Today, following the release of the Senate Intelligence Committee's first report examining Russian interference in the 2016 Presidential Election, Assistant Director Bob Kolasky from the U.S. Department of Homeland Security, U.S. Election Assistance Commission Chairwoman Christy McCormick, National Association of Secretaries of State President and Iowa Secretary of State Paul Pate, and Keith Ingram, President, National Association of State Election Directors and Director of Elections, Texas Secretary of State, David Stafford, Escambia County Supervisor of Elections, all members of the Government Coordinating Council Executive Committee, and Sector Coordinating Council Chairman Chris Wlaschin and Vice-Chairman Bryan Finney issued the following joint statement.
As part of the effort to #Protect2020, CISA is working with national partners to build resilience to foreign interferences, particularly information activities (e.g., disinformation, misinformation). The Department views foreign interference as malign actions taken by foreign governments or actors designed to sow discord, manipulate public discourse, discredit the electoral system, bias the development of policy, or disrupt markets for the purpose of undermining the interests of the United States and its allies. Responding to foreign interference requires a whole of society approach.
Director of National Intelligence Daniel R. Coats, Acting Secretary of Homeland Security Kevin K. McAleenan, Federal Bureau of Investigation Director Christopher A. Wray, U.S. Cyber Command Commander and National Security Agency Director Gen. Paul M. Nakasone, Cybersecurity and Infrastructure Security Agency Director Christopher C. Krebs, Assistant Attorney General for National Security John C. Demers, and Assistant Secretary of Defense for Homeland Defense and Global Security Kenneth P. Rapuano today issued the following statement after holding two classified briefings on election security, one for members of the United States House of Representatives and one for members of the United States Senate.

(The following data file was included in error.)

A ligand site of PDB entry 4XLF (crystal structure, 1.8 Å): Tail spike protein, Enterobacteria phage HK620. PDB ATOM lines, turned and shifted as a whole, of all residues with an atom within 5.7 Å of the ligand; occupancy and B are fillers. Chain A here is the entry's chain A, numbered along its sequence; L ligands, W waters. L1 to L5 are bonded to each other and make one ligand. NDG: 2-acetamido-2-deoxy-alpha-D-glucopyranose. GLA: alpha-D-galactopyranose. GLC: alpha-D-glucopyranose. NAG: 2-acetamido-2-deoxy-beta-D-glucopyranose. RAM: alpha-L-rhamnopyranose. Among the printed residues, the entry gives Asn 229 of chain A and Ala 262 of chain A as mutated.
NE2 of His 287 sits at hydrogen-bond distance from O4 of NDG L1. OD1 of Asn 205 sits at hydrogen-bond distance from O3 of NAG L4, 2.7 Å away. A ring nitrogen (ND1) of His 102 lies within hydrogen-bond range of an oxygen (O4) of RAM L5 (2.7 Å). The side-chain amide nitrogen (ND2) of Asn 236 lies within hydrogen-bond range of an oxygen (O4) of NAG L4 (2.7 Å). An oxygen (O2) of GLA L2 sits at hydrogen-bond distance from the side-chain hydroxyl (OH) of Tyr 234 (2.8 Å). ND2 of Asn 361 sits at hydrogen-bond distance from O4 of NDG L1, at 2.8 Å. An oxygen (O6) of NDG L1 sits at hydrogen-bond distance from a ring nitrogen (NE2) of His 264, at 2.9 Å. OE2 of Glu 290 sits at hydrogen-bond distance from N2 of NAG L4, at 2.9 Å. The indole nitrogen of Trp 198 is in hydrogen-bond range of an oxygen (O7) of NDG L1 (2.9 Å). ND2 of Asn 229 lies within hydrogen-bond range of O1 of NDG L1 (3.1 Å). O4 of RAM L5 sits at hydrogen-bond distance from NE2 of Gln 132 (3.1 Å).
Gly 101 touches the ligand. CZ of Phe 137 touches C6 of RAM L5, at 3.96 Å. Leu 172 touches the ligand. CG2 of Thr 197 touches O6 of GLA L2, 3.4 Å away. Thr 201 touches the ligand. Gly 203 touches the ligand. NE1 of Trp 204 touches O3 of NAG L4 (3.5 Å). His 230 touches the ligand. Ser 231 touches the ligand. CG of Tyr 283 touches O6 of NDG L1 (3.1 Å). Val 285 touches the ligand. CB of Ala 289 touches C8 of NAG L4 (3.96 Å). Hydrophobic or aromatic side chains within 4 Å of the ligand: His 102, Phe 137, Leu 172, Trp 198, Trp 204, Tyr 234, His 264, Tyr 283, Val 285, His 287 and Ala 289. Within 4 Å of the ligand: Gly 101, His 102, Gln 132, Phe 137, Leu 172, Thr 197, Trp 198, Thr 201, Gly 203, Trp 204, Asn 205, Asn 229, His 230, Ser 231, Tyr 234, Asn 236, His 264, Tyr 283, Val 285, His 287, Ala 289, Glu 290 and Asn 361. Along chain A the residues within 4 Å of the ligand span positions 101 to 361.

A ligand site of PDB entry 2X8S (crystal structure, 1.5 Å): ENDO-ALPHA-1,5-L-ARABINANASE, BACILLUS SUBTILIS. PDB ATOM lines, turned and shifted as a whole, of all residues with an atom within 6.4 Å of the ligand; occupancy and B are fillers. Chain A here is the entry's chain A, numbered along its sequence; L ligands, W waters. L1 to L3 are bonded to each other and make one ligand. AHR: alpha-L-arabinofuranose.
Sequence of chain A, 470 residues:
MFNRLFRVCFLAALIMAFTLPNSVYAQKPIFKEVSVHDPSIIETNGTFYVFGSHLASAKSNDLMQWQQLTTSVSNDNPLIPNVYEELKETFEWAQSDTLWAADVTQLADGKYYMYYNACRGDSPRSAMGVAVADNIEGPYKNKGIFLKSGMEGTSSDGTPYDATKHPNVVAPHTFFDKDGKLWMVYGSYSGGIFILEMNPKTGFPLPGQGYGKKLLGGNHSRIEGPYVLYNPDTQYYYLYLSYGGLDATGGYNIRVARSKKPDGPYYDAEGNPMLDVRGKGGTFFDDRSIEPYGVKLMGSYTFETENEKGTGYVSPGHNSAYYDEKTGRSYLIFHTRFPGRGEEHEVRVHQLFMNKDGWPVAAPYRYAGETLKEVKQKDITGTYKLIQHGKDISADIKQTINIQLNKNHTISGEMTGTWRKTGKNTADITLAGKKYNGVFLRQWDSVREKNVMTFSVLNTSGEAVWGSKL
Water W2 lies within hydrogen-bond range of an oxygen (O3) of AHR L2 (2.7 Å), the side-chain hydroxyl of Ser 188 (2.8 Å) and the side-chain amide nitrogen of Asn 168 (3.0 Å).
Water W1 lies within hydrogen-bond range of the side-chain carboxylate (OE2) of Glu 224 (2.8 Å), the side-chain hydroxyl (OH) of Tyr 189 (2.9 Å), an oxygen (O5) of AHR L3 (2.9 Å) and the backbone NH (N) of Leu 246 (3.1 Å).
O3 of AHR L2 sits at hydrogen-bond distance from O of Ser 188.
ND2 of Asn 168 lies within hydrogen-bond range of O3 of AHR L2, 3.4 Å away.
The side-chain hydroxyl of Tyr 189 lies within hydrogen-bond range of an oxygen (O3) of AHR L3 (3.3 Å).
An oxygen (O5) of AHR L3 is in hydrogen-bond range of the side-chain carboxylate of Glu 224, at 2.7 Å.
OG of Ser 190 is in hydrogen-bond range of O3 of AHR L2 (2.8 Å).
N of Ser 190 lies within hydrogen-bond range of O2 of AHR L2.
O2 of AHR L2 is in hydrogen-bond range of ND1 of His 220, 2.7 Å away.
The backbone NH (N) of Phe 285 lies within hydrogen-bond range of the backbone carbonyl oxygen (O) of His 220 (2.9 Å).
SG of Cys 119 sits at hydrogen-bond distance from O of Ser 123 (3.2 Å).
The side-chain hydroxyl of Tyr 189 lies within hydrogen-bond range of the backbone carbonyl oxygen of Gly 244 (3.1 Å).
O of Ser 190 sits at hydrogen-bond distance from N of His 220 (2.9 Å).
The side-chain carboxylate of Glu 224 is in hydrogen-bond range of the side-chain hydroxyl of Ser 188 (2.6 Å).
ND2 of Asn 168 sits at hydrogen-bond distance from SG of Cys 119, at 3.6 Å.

Securing election infrastructure and ensuring an election free from foreign interference are national security priorities. Threats to election systems are constantly evolving, so defending these systems requires constant vigilance, innovation, and adaptation. State and local election officials nationwide are responsible for the operation and administration of elections.
Fair and free elections are a hallmark of American democracy. The American people’s confidence in the value of their vote is principally reliant on their confidence in the security and resilience of the infrastructure that makes the Nation’s elections possible.
Cybersecurity and Infrastructure Security Agency (CISA) Director Christopher C. Krebs released the following statement today on the agency’s election security work.
Senior officials from the U.S. Department of Homeland Security (DHS) met today with members of the Sector Coordinating Council (SCC) for the Election Infrastructure Subsector and conducted a classified briefing on the current cyber threat landscape for the election community.